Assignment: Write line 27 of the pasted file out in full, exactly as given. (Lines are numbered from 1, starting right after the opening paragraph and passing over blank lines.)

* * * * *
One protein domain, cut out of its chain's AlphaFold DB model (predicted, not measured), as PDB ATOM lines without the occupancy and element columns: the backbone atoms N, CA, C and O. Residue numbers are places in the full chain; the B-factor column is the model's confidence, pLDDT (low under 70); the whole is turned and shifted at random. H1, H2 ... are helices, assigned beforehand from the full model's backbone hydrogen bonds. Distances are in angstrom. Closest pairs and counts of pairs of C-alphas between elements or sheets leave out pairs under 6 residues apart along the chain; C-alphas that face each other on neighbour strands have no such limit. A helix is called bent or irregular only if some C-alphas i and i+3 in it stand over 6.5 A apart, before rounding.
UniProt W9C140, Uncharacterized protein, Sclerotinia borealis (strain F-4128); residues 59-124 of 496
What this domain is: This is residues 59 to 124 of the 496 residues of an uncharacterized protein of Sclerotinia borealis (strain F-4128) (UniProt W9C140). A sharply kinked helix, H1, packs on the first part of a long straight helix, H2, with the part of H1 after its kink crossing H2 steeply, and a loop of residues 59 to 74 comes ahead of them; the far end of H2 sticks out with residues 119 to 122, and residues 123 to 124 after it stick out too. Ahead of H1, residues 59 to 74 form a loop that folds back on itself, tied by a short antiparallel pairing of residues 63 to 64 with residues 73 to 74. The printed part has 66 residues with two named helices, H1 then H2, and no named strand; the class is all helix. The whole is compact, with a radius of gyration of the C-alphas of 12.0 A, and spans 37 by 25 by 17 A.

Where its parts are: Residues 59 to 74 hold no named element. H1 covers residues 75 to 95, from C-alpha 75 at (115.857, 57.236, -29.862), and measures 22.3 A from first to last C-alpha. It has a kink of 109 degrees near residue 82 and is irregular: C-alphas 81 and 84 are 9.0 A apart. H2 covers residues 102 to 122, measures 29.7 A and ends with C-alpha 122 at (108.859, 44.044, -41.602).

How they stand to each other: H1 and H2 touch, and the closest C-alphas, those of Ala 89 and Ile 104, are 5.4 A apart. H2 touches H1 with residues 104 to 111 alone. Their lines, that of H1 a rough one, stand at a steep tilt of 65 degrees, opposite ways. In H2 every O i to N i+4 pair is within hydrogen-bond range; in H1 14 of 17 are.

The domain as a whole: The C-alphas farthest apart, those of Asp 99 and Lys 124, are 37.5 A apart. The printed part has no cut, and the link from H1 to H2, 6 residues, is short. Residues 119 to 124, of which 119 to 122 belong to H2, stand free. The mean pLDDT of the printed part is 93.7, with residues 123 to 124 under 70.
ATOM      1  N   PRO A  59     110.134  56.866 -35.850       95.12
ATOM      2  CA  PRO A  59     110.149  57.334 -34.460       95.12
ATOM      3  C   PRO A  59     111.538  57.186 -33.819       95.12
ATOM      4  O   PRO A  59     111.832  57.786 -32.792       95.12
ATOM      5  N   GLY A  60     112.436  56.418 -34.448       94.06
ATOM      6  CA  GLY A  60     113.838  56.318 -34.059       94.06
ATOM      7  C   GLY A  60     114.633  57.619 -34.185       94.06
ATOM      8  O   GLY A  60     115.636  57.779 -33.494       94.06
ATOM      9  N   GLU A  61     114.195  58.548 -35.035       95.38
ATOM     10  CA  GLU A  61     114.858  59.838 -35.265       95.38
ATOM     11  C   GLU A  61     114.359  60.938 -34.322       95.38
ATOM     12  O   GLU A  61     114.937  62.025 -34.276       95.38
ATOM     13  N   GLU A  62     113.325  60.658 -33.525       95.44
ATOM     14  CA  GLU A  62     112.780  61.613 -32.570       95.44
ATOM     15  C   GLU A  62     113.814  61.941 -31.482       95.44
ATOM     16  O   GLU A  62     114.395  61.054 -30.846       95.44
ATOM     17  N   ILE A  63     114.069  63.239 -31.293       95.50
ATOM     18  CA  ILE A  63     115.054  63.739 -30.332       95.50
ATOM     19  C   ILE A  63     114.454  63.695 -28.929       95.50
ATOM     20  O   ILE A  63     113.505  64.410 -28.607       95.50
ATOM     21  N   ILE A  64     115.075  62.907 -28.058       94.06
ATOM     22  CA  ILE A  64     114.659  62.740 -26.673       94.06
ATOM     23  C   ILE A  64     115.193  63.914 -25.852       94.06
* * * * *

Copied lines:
ATOM     22  CA  ILE A  64     114.659  62.740 -26.673       94.06